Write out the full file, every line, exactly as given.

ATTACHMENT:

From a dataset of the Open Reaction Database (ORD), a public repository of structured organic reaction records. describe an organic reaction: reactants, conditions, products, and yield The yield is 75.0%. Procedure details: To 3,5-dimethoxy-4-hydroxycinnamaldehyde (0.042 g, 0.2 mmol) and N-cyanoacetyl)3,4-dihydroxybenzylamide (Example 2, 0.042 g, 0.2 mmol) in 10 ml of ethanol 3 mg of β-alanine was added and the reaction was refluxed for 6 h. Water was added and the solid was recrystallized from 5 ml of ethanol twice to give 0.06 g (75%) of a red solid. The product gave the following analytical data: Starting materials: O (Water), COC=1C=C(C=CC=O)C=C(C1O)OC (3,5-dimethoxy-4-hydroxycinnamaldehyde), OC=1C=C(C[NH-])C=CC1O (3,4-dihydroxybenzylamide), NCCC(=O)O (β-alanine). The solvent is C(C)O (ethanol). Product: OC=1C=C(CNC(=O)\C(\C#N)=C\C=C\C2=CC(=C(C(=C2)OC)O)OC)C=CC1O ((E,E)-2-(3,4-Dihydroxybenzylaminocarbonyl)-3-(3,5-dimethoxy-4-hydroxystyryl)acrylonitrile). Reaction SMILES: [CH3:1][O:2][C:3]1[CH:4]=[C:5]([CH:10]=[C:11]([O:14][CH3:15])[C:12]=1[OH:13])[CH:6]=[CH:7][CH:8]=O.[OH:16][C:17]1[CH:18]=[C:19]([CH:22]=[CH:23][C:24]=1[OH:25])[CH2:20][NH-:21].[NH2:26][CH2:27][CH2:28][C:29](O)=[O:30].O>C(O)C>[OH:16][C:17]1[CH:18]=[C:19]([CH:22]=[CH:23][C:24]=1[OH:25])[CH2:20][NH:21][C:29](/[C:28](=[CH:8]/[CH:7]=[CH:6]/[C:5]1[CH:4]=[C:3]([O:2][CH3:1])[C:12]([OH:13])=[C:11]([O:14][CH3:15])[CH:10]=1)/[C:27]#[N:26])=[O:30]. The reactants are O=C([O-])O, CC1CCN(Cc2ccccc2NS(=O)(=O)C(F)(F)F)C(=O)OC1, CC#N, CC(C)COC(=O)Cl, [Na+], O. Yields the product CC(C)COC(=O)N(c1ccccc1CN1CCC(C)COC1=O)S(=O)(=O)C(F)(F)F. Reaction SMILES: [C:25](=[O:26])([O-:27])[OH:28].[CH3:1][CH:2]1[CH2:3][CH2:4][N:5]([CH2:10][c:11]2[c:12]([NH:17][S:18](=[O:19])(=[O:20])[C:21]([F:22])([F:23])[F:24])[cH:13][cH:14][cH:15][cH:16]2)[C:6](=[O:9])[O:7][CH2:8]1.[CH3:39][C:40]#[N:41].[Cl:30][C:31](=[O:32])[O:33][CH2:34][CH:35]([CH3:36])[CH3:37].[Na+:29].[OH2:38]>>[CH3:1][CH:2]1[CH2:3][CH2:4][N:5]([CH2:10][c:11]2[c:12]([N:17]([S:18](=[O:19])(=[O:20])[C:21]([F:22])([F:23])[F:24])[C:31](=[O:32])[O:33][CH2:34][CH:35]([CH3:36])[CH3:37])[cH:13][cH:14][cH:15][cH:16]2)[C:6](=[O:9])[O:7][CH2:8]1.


From a dataset of the Open Reaction Database (ORD), a public repository of structured organic reaction records. describe an organic reaction: reactants, conditions, products, and yield The yield is 75.0%. Procedure details: To 3,5-dimethoxy-4-hydroxycinnamaldehyde (0.042 g, 0.2 mmol) and N-cyanoacetyl)3,4-dihydroxybenzylamide (Example 2, 0.042 g, 0.2 mmol) in 10 ml of ethanol 3 mg of β-alanine was added and the reaction was refluxed for 6 h. Water was added and the solid was recrystallized from 5 ml of ethanol twice to give 0.06 g (75%) of a red solid. The product gave the following analytical data: Starting materials: O (Water), COC=1C=C(C=CC=O)C=C(C1O)OC (3,5-dimethoxy-4-hydroxycinnamaldehyde), OC=1C=C(C[NH-])C=CC1O (3,4-dihydroxybenzylamide), NCCC(=O)O (β-alanine). The solvent is C(C)O (ethanol). Product: OC=1C=C(CNC(=O)\C(\C#N)=C\C=C\C2=CC(=C(C(=C2)OC)O)OC)C=CC1O ((E,E)-2-(3,4-Dihydroxybenzylaminocarbonyl)-3-(3,5-dimethoxy-4-hydroxystyryl)acrylonitrile). Reaction SMILES: [CH3:1][O:2][C:3]1[CH:4]=[C:5]([CH:10]=[C:11]([O:14][CH3:15])[C:12]=1[OH:13])[CH:6]=[CH:7][CH:8]=O.[OH:16][C:17]1[CH:18]=[C:19]([CH:22]=[CH:23][C:24]=1[OH:25])[CH2:20][NH-:21].[NH2:26][CH2:27][CH2:28][C:29](O)=[O:30].O>C(O)C>[OH:16][C:17]1[CH:18]=[C:19]([CH:22]=[CH:23][C:24]=1[OH:25])[CH2:20][NH:21][C:29](/[C:28](=[CH:8]/[CH:7]=[CH:6]/[C:5]1[CH:4]=[C:3]([O:2][CH3:1])[C:12]([OH:13])=[C:11]([O:14][CH3:15])[CH:10]=1)/[C:27]#[N:26])=[O:30]. The reactants are O=C([O-])O, CC1CCN(Cc2ccccc2NS(=O)(=O)C(F)(F)F)C(=O)OC1, CC#N, CC(C)COC(=O)Cl, [Na+], O. Yields the product CC(C)COC(=O)N(c1ccccc1CN1CCC(C)COC1=O)S(=O)(=O)C(F)(F)F. Reaction SMILES: [C:25](=[O:26])([O-:27])[OH:28].[CH3:1][CH:2]1[CH2:3][CH2:4][N:5]([CH2:10][c:11]2[c:12]([NH:17][S:18](=[O:19])(=[O:20])[C:21]([F:22])([F:23])[F:24])[cH:13][cH:14][cH:15][cH:16]2)[C:6](=[O:9])[O:7][CH2:8]1.[CH3:39][C:40]#[N:41].[Cl:30][C:31](=[O:32])[O:33][CH2:34][CH:35]([CH3:36])[CH3:37].[Na+:29].[OH2:38]>>[CH3:1][CH:2]1[CH2:3][CH2:4][N:5]([CH2:10][c:11]2[c:12]([N:17]([S:18](=[O:19])(=[O:20])[C:21]([F:22])([F:23])[F:24])[C:31](=[O:32])[O:33][CH2:34][CH:35]([CH3:36])[CH3:37])[cH:13][cH:14][cH:15][cH:16]2)[C:6](=[O:9])[O:7][CH2:8]1.